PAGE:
Return data to PowerApps from a flow
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Use Microsoft Flow to create logic that performs one or more tasks when an event occurs in a PowerApp. For example, configure a button that creates an item in a SharePoint list, sends an email or meeting request, or creates an online file. You can also use a flow to return data to PowerApps. For example, configure a flow that retrieves data from a web endpoint, SQL Server, or an Excel file in SharePoint, and then processes that data by using built-in actions. You can configure any control in the app to start the flow, which continues to run even if you close PowerApps.
To set up a flow that calls data from PowerApps, first start your flow with the PowerApps trigger.
Next, add whatever actions you want to run when your flow is called. Inside these actions, you can use the Ask in PowerApps option to collect additional parameters from the PowerApp.
After you have built your flow and collected the data you need, add the Respond to PowerApps action. In this action, define the output fields you want to provide to PowerApps. Name each field, and select Add Dynamic Content to pass in data from the actions in the flow.
The last step is to add your flow to the PowerApp in the formula bar. Select the control to run your flow from, and then, on the Action tab on the ribbon, select Flow. Select the flow you created to add it to the formula bar, and pass any parameters that the flow requires.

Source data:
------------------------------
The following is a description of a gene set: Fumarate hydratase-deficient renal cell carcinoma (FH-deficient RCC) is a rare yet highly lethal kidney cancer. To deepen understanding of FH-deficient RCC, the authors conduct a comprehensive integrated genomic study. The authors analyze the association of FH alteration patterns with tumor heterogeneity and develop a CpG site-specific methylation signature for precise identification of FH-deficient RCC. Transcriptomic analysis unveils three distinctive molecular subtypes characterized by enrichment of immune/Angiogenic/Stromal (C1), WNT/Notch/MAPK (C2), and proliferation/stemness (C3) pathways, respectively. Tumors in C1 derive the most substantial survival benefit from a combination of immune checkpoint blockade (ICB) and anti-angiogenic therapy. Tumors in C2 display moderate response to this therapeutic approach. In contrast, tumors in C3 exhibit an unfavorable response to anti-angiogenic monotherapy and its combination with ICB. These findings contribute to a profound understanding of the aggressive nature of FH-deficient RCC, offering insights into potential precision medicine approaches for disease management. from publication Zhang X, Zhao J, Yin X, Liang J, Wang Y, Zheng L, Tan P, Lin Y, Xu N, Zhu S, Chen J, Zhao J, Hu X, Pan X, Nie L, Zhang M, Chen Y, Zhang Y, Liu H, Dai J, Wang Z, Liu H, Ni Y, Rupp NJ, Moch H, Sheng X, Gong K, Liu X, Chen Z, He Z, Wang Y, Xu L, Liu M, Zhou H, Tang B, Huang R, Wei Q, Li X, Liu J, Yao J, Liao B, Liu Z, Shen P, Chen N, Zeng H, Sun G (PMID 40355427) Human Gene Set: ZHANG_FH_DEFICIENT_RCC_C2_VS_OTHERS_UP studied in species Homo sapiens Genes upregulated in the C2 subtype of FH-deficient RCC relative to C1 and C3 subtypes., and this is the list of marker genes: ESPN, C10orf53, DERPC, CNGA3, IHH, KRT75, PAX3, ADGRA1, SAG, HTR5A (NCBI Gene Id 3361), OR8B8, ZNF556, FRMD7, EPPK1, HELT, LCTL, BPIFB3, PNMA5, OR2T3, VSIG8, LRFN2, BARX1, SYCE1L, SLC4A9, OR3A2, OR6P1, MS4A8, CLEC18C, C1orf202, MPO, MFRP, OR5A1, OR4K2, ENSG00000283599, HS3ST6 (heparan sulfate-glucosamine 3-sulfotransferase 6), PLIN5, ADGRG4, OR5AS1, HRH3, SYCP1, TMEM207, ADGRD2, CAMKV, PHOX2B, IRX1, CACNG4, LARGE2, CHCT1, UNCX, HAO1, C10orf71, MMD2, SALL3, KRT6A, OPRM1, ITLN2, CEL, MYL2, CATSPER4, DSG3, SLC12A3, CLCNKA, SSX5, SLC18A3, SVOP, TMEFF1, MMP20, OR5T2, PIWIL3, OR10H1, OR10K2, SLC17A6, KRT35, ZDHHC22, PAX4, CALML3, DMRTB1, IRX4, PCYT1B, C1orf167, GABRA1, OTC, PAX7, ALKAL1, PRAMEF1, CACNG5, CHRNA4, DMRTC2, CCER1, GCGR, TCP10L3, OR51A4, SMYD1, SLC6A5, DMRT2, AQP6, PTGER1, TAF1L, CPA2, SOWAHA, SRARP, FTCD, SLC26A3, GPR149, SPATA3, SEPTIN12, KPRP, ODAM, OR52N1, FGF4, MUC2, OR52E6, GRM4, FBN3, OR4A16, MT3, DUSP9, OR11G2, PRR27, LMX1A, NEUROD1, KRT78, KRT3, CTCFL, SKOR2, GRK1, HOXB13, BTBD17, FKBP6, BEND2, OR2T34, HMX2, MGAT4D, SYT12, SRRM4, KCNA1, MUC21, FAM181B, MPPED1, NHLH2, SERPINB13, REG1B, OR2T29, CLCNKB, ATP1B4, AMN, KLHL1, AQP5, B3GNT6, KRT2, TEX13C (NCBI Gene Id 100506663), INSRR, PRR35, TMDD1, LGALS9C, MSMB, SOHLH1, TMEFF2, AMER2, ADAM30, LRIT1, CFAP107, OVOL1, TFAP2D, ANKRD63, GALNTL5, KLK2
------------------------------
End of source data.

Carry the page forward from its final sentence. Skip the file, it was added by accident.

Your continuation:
We recommend that you use Set() or UpdateContext() to set a variable that stores the result of your flow. That way, if multiple values are returned from the flow, you can access different properties in various places in your app. For example, the preceding flow returns two properties, most_sales and sellers, and you can use either on a control.
View result properties
Today, you can return basic types such as Text or Email. However, there might be cases where you want to return a list of data to the PowerApp, such as a list of names. In this case, you can use the Join action inside your flow and then use the Split function in your PowerApp.
Use results in the gallery
In the preceding example, notice that the result of the flow is set in SalesInfoVariable, and then the gallery is bound to the table output by splitting the names on a comma. If you have an array of objects in the flow, use the Select action first, to choose the property you want to pass to the PowerApp before joining the array.